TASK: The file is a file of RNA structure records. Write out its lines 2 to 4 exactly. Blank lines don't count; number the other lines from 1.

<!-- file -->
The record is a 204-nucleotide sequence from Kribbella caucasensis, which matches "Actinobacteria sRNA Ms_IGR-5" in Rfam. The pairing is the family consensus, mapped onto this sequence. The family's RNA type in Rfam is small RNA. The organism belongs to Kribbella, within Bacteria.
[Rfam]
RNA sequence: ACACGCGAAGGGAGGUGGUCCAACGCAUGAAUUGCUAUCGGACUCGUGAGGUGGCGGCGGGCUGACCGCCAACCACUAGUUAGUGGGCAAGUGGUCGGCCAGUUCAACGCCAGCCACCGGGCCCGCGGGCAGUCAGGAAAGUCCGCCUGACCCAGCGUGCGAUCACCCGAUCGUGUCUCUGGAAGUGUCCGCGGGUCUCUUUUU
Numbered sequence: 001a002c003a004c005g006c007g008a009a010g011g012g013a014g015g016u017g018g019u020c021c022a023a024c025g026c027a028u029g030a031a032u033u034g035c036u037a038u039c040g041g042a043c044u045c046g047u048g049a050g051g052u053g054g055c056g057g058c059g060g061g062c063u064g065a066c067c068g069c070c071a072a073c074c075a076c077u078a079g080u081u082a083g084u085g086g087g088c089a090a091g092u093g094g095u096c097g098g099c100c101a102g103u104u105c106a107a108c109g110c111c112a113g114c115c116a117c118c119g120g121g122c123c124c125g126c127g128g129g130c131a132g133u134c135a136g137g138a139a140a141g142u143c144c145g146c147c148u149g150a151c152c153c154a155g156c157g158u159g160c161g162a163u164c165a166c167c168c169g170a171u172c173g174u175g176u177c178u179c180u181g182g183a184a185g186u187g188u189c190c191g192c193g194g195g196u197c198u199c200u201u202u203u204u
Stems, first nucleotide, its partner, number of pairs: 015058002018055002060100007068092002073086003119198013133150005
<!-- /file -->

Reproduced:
[Rfam]
RNA sequence: ACACGCGAAGGGAGGUGGUCCAACGCAUGAAUUGCUAUCGGACUCGUGAGGUGGCGGCGGGCUGACCGCCAACCACUAGUUAGUGGGCAAGUGGUCGGCCAGUUCAACGCCAGCCACCGGGCCCGCGGGCAGUCAGGAAAGUCCGCCUGACCCAGCGUGCGAUCACCCGAUCGUGUCUCUGGAAGUGUCCGCGGGUCUCUUUUU
Numbered sequence: 001a002c003a004c005g006c007g008a009a010g011g012g013a014g015g016u017g018g019u020c021c022a023a024c025g026c027a028u029g030a031a032u033u034g035c036u037a038u039c040g041g042a043c044u045c046g047u048g049a050g051g052u053g054g055c056g057g058c059g060g061g062c063u064g065a066c067c068g069c070c071a072a073c074c075a076c077u078a079g080u081u082a083g084u085g086g087g088c089a090a091g092u093g094g095u096c097g098g099c100c101a102g103u104u105c106a107a108c109g110c111c112a113g114c115c116a117c118c119g120g121g122c123c124c125g126c127g128g129g130c131a132g133u134c135a136g137g138a139a140a141g142u143c144c145g146c147c148u149g150a151c152c153c154a155g156c157g158u159g160c161g162a163u164c165a166c167c168c169g170a171u172c173g174u175g176u177c178u179c180u181g182g183a184a185g186u187g188u189c190c191g192c193g194g195g196u197c198u199c200u201u202u203u204u